Title

Family functioning, stress, and dimensions of adolescent psychopathology

Date of Award

1989

Availability

Article

Degree Name

Doctor of Philosophy (Ph.D.)

Department

Psychology

First Committee Member

Herbert C. Quay, Committee Chair

Abstract

This study attempted to examine the relationship of different family patterns and stressors affecting the family to the functioning of the adolescent (ages 12-16) as measured by a parent rated behavior problem checklist. A sample of 56 black, and 31 white mother-son dyads completed the Family Adaptability and Cohesion Scale (FACES III), the Family Inventory of Life Events and Changes (FILE) and the Revised Behavior Problem Checklist (RBPC). Although hypotheses regarding the family functioning associated with specific types of behavior problems were made, the subscales of the RBPC were highly intercorrelated for both samples, making it impossible to differentiate among specific behavior problems.Higher behavior problem scores in the adolescent were associated with low cohesion scores (disengaged families) in the black sample and with low adaptability scores (rigid families) in the white sample. This pattern of intercorrelation was different in the two samples when analyzed independently but not when the groups were compared with each other.In both samples, families who were categorized as extreme family types, were significantly more likely than mid-range but not balanced family types to have adolescents with higher anxiety withdrawal scores. Conduct disorder was significantly associated with extreme family types and not with balanced or mid-range family types. Stress was significantly related to behavior problems in both samples and family variables did not attenuate this relationship.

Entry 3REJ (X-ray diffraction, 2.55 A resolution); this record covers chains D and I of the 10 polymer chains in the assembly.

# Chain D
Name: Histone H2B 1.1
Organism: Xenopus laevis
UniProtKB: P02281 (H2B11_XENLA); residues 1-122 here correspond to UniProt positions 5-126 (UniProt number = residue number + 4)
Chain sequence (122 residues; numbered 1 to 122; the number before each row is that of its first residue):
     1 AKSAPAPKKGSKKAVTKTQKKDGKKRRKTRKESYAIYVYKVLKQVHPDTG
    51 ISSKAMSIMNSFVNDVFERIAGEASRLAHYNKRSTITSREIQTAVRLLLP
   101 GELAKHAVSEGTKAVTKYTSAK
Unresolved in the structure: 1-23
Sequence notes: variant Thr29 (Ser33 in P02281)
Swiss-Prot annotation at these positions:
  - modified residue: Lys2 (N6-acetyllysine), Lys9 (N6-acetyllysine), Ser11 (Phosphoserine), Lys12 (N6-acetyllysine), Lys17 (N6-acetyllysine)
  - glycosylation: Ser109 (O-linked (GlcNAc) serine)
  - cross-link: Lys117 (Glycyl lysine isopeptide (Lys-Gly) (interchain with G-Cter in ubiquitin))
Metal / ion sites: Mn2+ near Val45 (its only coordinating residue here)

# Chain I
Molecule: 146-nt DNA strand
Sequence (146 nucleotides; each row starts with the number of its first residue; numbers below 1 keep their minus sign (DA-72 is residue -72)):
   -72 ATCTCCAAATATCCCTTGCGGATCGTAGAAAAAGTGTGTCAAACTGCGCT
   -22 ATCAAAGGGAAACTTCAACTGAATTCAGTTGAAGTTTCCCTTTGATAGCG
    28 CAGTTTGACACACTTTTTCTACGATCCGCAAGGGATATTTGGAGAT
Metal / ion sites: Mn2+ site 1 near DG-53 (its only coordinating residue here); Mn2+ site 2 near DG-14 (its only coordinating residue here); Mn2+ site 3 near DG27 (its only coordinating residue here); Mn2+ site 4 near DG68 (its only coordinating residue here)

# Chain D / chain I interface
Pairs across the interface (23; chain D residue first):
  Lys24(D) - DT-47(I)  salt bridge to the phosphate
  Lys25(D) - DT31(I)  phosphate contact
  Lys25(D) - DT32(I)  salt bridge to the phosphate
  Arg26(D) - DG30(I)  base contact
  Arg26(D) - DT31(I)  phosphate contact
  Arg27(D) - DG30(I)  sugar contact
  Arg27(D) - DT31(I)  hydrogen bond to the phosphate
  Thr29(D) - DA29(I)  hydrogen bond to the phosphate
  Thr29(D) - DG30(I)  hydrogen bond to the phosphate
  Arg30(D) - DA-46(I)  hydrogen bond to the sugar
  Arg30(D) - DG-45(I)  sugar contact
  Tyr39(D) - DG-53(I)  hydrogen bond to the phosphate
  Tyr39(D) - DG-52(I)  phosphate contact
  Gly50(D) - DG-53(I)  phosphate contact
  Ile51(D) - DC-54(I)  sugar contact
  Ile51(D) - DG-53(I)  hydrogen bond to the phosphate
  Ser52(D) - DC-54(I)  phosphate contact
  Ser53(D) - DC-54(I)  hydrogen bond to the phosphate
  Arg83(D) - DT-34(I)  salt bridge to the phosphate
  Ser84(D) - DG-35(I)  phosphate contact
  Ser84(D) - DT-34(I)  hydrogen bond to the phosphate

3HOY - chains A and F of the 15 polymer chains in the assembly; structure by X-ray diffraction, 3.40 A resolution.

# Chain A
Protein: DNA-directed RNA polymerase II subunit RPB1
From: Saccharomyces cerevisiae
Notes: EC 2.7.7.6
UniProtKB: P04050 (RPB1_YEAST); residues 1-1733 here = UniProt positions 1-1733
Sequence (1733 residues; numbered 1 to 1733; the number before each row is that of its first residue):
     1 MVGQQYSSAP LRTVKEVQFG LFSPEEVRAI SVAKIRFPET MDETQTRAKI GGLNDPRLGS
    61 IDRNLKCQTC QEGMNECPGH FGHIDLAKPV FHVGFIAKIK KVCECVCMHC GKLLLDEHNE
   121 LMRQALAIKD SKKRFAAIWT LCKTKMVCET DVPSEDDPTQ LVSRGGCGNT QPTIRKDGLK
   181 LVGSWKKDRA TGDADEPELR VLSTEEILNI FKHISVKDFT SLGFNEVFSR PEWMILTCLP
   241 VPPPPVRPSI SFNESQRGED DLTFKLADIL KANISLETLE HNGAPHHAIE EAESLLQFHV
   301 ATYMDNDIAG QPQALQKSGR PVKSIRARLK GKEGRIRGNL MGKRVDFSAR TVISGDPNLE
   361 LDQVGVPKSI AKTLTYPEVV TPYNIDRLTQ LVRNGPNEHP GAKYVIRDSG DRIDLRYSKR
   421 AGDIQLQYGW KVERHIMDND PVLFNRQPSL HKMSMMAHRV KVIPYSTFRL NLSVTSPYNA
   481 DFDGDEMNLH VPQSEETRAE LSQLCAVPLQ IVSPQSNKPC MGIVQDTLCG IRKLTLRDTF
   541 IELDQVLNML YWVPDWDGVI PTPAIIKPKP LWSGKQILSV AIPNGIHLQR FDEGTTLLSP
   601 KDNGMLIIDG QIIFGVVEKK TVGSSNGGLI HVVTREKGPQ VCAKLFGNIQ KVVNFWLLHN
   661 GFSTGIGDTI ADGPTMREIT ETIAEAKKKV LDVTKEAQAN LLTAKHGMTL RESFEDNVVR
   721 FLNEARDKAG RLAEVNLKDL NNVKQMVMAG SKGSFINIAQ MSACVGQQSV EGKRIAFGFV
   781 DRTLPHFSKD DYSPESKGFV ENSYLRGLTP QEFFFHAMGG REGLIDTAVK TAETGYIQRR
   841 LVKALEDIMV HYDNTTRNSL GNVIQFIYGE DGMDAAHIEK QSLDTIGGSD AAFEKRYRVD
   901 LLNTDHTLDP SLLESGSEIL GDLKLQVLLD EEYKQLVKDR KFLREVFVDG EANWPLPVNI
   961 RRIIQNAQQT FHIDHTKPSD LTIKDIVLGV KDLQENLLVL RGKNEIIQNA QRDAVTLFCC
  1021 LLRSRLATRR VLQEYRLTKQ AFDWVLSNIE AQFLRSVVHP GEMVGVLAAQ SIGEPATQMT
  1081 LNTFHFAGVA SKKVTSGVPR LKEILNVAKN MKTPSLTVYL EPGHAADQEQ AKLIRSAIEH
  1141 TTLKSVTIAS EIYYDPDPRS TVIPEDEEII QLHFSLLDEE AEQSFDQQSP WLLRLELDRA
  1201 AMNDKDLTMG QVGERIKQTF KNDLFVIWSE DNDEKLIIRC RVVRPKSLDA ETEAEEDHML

Keywords

Psychology, Clinical

Link to Full Text

http://access.library.miami.edu/login?url=http://gateway.proquest.com/openurl?url_ver=Z39.88-2004&rft_val_fmt=info:ofi/fmt:kev:mtx:dissertation&res_dat=xri:pqdiss&rft_dat=xri:pqdiss:8922708